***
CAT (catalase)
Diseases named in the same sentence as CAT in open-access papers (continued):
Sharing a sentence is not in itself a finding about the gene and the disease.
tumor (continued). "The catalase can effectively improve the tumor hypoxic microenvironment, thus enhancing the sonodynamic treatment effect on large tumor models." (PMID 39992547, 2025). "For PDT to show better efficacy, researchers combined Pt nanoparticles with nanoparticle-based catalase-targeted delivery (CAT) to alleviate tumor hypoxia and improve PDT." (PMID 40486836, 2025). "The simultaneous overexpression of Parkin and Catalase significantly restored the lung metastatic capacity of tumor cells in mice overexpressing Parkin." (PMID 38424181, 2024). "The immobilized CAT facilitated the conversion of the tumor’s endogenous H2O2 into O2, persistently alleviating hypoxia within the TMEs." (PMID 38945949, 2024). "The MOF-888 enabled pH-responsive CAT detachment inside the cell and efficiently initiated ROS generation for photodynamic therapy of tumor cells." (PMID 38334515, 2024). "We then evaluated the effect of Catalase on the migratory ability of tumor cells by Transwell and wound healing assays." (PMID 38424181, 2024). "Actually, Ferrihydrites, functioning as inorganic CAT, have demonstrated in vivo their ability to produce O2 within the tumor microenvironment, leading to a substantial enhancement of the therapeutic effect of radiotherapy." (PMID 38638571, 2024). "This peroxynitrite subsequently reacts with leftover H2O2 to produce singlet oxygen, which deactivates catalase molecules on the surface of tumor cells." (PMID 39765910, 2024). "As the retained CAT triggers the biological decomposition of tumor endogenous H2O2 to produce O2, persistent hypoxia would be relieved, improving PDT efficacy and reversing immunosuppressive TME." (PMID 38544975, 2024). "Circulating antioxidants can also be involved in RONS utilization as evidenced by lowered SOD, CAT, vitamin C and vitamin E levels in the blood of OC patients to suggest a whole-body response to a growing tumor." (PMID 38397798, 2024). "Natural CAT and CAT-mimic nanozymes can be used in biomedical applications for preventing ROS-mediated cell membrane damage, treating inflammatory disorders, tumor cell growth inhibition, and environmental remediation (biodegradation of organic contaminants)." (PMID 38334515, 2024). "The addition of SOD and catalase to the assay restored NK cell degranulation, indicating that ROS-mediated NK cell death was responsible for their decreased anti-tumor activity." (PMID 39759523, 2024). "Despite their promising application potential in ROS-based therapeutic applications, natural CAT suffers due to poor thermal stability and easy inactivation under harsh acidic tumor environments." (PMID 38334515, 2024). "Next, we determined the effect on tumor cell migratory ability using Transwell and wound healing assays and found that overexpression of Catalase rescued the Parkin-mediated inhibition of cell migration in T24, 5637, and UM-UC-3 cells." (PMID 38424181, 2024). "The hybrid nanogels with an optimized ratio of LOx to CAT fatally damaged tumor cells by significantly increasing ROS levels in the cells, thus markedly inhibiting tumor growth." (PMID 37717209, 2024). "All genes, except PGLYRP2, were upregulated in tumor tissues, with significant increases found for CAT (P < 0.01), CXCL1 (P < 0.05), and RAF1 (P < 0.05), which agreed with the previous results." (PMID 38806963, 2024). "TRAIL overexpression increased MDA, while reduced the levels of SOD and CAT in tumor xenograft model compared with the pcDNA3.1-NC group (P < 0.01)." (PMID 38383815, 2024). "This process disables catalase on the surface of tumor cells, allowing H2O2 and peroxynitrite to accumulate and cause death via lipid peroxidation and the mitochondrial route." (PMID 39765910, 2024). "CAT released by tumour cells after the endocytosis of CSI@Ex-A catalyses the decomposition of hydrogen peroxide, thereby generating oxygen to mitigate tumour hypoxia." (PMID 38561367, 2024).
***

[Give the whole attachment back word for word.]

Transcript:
CAT (catalase)
Diseases named in the same sentence as CAT in open-access papers (continued):
Sharing a sentence is not in itself a finding about the gene and the disease.
tumor (continued). "The catalase can effectively improve the tumor hypoxic microenvironment, thus enhancing the sonodynamic treatment effect on large tumor models." (PMID 39992547, 2025). "For PDT to show better efficacy, researchers combined Pt nanoparticles with nanoparticle-based catalase-targeted delivery (CAT) to alleviate tumor hypoxia and improve PDT." (PMID 40486836, 2025). "The simultaneous overexpression of Parkin and Catalase significantly restored the lung metastatic capacity of tumor cells in mice overexpressing Parkin." (PMID 38424181, 2024). "The immobilized CAT facilitated the conversion of the tumor’s endogenous H2O2 into O2, persistently alleviating hypoxia within the TMEs." (PMID 38945949, 2024). "The MOF-888 enabled pH-responsive CAT detachment inside the cell and efficiently initiated ROS generation for photodynamic therapy of tumor cells." (PMID 38334515, 2024). "We then evaluated the effect of Catalase on the migratory ability of tumor cells by Transwell and wound healing assays." (PMID 38424181, 2024). "Actually, Ferrihydrites, functioning as inorganic CAT, have demonstrated in vivo their ability to produce O2 within the tumor microenvironment, leading to a substantial enhancement of the therapeutic effect of radiotherapy." (PMID 38638571, 2024). "This peroxynitrite subsequently reacts with leftover H2O2 to produce singlet oxygen, which deactivates catalase molecules on the surface of tumor cells." (PMID 39765910, 2024). "As the retained CAT triggers the biological decomposition of tumor endogenous H2O2 to produce O2, persistent hypoxia would be relieved, improving PDT efficacy and reversing immunosuppressive TME." (PMID 38544975, 2024). "Circulating antioxidants can also be involved in RONS utilization as evidenced by lowered SOD, CAT, vitamin C and vitamin E levels in the blood of OC patients to suggest a whole-body response to a growing tumor." (PMID 38397798, 2024). "Natural CAT and CAT-mimic nanozymes can be used in biomedical applications for preventing ROS-mediated cell membrane damage, treating inflammatory disorders, tumor cell growth inhibition, and environmental remediation (biodegradation of organic contaminants)." (PMID 38334515, 2024). "The addition of SOD and catalase to the assay restored NK cell degranulation, indicating that ROS-mediated NK cell death was responsible for their decreased anti-tumor activity." (PMID 39759523, 2024). "Despite their promising application potential in ROS-based therapeutic applications, natural CAT suffers due to poor thermal stability and easy inactivation under harsh acidic tumor environments." (PMID 38334515, 2024). "Next, we determined the effect on tumor cell migratory ability using Transwell and wound healing assays and found that overexpression of Catalase rescued the Parkin-mediated inhibition of cell migration in T24, 5637, and UM-UC-3 cells." (PMID 38424181, 2024). "The hybrid nanogels with an optimized ratio of LOx to CAT fatally damaged tumor cells by significantly increasing ROS levels in the cells, thus markedly inhibiting tumor growth." (PMID 37717209, 2024). "All genes, except PGLYRP2, were upregulated in tumor tissues, with significant increases found for CAT (P < 0.01), CXCL1 (P < 0.05), and RAF1 (P < 0.05), which agreed with the previous results." (PMID 38806963, 2024). "TRAIL overexpression increased MDA, while reduced the levels of SOD and CAT in tumor xenograft model compared with the pcDNA3.1-NC group (P < 0.01)." (PMID 38383815, 2024). "This process disables catalase on the surface of tumor cells, allowing H2O2 and peroxynitrite to accumulate and cause death via lipid peroxidation and the mitochondrial route." (PMID 39765910, 2024). "CAT released by tumour cells after the endocytosis of CSI@Ex-A catalyses the decomposition of hydrogen peroxide, thereby generating oxygen to mitigate tumour hypoxia." (PMID 38561367, 2024).